BANGKOK, THAILAND, 13 July 2004 - By 2010, sub-Saharan Africa will be home to an estimated 50 million orphaned children, and more than a third will have lost one or both parents to AIDS, according to a biennial report on global orphaning released today by USAID, UNAIDS and UNICEF.
Children on the Brink 2004 presents the latest statistics on historical, current and projected numbers of children under age 18 who have been orphaned by AIDS and other causes. The 2004 edition also stresses the importance of very distinct developmental needs that must be met as vulnerable children progress through early and middle childhood to adolescence.
In just two years, between 2001 and 2003, the report states, the global number of children orphaned due to AIDS has risen from 11.5 million to 15 million – the vast majority in Africa. In Asia, Latin America and the Caribbean, other regions covered by the report, orphan numbers have dropped by around a tenth since 1990.
“Parts of Sub-Saharan Africa are undergoing a tidal wave of orphaning, in varying degrees due to AIDS,” UNICEF Executive Director Carol Bellamy said. “The report clearly spells out what’s best for children - keeping their parents alive and healthy, ensuring that they get good educations, and strengthening the laws, policies and norms that protect children from exploitation and abuse.”
The epidemic is wreaking havoc on a scale unimagined in sub-Saharan Africa. Home to two-thirds of all people living with HIV and three out of four people dying from AIDS, the proportion of children who have lost parents due to AIDS has risen from just under 2 per cent in 1990 to over 28 per cent in 2003. Since 2000, 3.8 million children have lost one or both parents to AIDS, and by 2010, 18.4 million children – more than one in three orphans – will have lost parents to AIDS.
“This report underscores the critical importance of caring for children affected by AIDS,” said Dr. Anne Peterson, USAID’s assistant administrator for global health. “That’s why President Bush made caring for these children an essential component of his $15 billion Emergency Plan for AIDS Relief.”
In 11 of the 43 countries in the region, more than one in seven children are orphans. In five of those 11 countries, AIDS is the cause of parental death more than 50 per cent of the time.
While HIV prevalence remains low, absolute numbers of orphaned children are much higher in Asia, which has almost four times more children. In 2003, there were 87.6 million orphans due to all causes in Asia, double sub-Saharan Africa’s 43.4 million. Although the proportion of those orphaned due to AIDS is likely to remain small, the authors warn that even slight upward trends in prevalence in mega-population countries like China, India or Indonesia could lead to much greater numbers of orphans due to AIDS.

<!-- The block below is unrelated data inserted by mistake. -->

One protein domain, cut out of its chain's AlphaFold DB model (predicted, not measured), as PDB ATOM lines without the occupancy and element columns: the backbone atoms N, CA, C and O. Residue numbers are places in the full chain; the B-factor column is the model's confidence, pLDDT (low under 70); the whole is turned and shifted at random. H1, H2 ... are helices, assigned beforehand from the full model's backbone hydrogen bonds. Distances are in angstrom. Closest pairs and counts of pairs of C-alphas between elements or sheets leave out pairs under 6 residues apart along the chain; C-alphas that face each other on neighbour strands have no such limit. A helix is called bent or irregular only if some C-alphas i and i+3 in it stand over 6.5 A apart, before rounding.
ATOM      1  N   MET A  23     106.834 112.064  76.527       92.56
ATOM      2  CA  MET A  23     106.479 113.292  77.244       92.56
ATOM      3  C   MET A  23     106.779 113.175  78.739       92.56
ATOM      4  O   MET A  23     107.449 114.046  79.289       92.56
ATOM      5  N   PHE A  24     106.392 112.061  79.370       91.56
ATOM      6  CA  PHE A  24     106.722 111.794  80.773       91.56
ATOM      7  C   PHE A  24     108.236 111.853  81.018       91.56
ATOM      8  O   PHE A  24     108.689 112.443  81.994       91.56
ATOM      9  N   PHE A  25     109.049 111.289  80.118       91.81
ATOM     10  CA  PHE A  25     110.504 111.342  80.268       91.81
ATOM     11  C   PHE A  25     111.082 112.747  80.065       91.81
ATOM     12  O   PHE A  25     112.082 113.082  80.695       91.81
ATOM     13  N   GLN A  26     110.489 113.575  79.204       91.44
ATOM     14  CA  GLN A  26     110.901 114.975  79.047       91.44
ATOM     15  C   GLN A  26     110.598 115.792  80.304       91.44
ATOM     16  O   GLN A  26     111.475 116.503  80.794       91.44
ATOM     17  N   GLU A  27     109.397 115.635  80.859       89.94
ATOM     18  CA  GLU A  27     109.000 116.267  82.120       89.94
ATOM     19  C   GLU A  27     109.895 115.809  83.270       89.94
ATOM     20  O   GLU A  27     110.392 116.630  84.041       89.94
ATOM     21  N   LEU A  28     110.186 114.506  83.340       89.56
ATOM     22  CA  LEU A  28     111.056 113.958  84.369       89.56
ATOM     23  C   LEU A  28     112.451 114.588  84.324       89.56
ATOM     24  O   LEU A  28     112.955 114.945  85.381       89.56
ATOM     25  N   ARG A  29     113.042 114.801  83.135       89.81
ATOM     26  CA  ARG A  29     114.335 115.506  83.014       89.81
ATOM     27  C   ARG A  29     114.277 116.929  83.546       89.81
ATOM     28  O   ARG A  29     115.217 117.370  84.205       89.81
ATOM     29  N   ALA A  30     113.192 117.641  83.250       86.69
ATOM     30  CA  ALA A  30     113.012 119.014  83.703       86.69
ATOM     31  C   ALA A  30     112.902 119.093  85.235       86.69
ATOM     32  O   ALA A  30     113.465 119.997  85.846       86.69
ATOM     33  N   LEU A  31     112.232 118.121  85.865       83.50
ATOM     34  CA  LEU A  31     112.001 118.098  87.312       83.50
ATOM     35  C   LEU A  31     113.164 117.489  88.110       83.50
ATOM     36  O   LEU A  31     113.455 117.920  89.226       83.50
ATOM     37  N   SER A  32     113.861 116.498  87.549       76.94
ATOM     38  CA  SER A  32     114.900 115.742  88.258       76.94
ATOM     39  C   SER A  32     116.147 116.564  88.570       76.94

“With 60 per cent of the world’s population, Asia could soon be faced with a serious orphan crisis unless it takes urgent steps to stop the epidemic in its tracks,” said Dr. Peter Piot, UNAIDS Executive Director. “To avoid having millions more children become orphaned due to AIDS, countries must do everything they can to prevent people from becoming newly infected in the first place.”
A framework for the response More than nine out of 10 children affected by HIV and AIDS in sub-Saharan Africa are living with a surviving parent, sibling or other relative. But these families, most of whom are not receiving any external assistance, are in urgent need of support, the report notes.
The family capacity – whether the head of the household is a widowed parent, an elderly grandparent or a young person – represents the single most important factor in building a protective environment for children who have lost their parents, the authors stress. Without protective laws, child welfare services, social mechanisms and a supportive community, children are at much higher risk of exploitation, abuse, violence and discrimination.
The report calls for the urgent development and expansion of family-based and community-based care for boys and girls who are living outside of family care. Placement in residential institutions is best reserved as a last resort when better care options have not yet been developed or as a temporary measure pending placement in a family, the report states.
The United Nations and many partner organisations have endorsed a framework of action to provide guidance to donor nations and the governments of affected countries to respond to the urgent needs of children affected by HIV and AIDS. The key strategies are to:
• strengthen the capacity of families to protect and care for children by prolonging lives of parents and providing economic, psychosocial and other support; • mobilize and support community-based responses to provide both immediate and long-term support to vulnerable households; • ensure access of orphans and other vulnerable children to essential services, including education, health care and birth registration; • ensure that governments protect the most vulnerable children through improved policy and legislation and by channelling resources to communities; and • raise awareness at all levels through advocacy and social mobilization to create a supportive environment of all children affected by HIV and AIDS.
Key to effective responses is the direct involvement of children and adolescents in planning and implementing efforts to mitigate the impact of AIDS in their communities, the report states.
“Children need more than inspiring words,” said the authors of the report. “They need leadership that touches their lives directly. They need action that is taken to scale – action that grows out of a unified and targeted strategy that will protect, respect, and fulfil the hopes and dreams of all orphans.”